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February 10, 2011

$4.8-Million Loan to Expand Tijuana Sewage

By Sandra Dibble, San Diego Union Tribune.

February 9, 2011 

San Diego Union Tribune.

By Sandra Dibble

TIJUANA — A $4.8-million loan approved this week by the North American Development Bank is expected to significantly increase sewage treatment in the city’s under-served southern and eastern neighborhoods.

The funds will permit the completion of the Tecolote-La Gloria treatment plant that is currently under construction in southwestern Tijuana and thus eliminate the discharge of raw sewage into a creek that flows to the Pacific Ocean.

The facility is expected to begin operating in August with an initial treatment capacity of about two million gallons daily, said Hernando Durán, head of the Baja California public service commission’s division for Tijuana and Rosarito Beach.

The funds also will be used to bring automation to the La Morita plant in eastern Tijuana that began operating last year in the Tijuana River watershed. The plant’s eventual treatment capacity will be about 5.8 million gallons daily.

The financing was announced Tuesday in Tijuana during a meeting of the North American Development Bank and the Border Environment Cooperation Commission, binational agencies that finance and certify projects on the U.S.-Mexico border.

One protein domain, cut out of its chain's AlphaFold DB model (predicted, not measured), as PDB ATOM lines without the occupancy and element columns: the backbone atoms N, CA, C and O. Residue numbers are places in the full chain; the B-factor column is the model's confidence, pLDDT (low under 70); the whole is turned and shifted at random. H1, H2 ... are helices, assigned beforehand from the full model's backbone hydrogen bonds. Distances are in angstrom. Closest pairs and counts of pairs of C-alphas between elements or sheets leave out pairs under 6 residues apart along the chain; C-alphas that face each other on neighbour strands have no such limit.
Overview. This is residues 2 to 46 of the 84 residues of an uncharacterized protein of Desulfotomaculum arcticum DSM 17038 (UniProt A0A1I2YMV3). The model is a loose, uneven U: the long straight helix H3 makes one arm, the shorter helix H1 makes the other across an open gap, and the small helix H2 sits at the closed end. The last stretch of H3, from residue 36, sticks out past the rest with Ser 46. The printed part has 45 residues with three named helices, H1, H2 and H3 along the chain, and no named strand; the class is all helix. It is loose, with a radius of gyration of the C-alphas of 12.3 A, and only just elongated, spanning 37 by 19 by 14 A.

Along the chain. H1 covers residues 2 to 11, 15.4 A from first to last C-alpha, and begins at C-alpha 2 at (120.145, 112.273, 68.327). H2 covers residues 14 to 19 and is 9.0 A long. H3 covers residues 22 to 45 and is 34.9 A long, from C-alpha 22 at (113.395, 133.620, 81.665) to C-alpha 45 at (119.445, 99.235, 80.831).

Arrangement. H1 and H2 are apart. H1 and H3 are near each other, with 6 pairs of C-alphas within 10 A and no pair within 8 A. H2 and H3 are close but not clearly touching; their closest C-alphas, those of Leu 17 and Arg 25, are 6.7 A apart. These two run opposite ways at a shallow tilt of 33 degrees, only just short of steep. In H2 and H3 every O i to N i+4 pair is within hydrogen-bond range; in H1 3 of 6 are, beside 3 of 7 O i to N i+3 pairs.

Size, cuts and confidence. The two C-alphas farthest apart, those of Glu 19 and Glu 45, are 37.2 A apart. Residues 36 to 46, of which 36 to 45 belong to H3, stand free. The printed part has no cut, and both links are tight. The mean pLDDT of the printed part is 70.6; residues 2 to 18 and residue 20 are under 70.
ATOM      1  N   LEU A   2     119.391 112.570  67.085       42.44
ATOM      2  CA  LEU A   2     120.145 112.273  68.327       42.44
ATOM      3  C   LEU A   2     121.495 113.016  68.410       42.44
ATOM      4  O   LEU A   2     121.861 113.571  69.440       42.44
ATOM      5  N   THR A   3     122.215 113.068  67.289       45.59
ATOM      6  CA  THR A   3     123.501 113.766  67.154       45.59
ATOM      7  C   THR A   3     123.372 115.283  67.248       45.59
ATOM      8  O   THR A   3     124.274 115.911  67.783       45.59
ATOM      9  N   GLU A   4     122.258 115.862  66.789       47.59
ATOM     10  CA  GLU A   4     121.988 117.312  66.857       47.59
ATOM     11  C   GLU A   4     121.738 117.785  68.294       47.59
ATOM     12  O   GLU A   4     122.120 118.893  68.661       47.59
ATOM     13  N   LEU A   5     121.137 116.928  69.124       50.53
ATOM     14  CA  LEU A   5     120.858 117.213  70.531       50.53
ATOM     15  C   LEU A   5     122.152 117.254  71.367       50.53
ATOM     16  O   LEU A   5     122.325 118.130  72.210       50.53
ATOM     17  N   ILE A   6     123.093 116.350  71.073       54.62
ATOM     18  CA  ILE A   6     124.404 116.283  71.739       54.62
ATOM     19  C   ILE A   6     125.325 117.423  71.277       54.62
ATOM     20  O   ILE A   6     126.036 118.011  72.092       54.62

The two plants “fill important gaps in the coverage that would not exist otherwise, so we definitely see them as important steps forward,” said Doug Eberhardt, chief of the infrasctructure office for the western region of the U.S. Environmental Protection Agency. The EPA has for years worked closely with Baja California to increase sewage collection in the region.

Once the new infrastructure is in operation, all of the sewage that is collected in the Tijuana and Rosarito Beach region will be treated, Durán said. The state’s next challenge will be expanding collection capacity in Tijuana, where 97 percent of sewage is collected, and Rosarito Beach, where the figure is 90 percent, he said.

Despite its challenges, Tijuana some has the highest waster water treatment and collection rates in Mexico, said Juan Antonio Flores, a bank spokesman. “When you look at the rest of Mexico and the rest of the border, Tijuana is substantially ahead of the game.”

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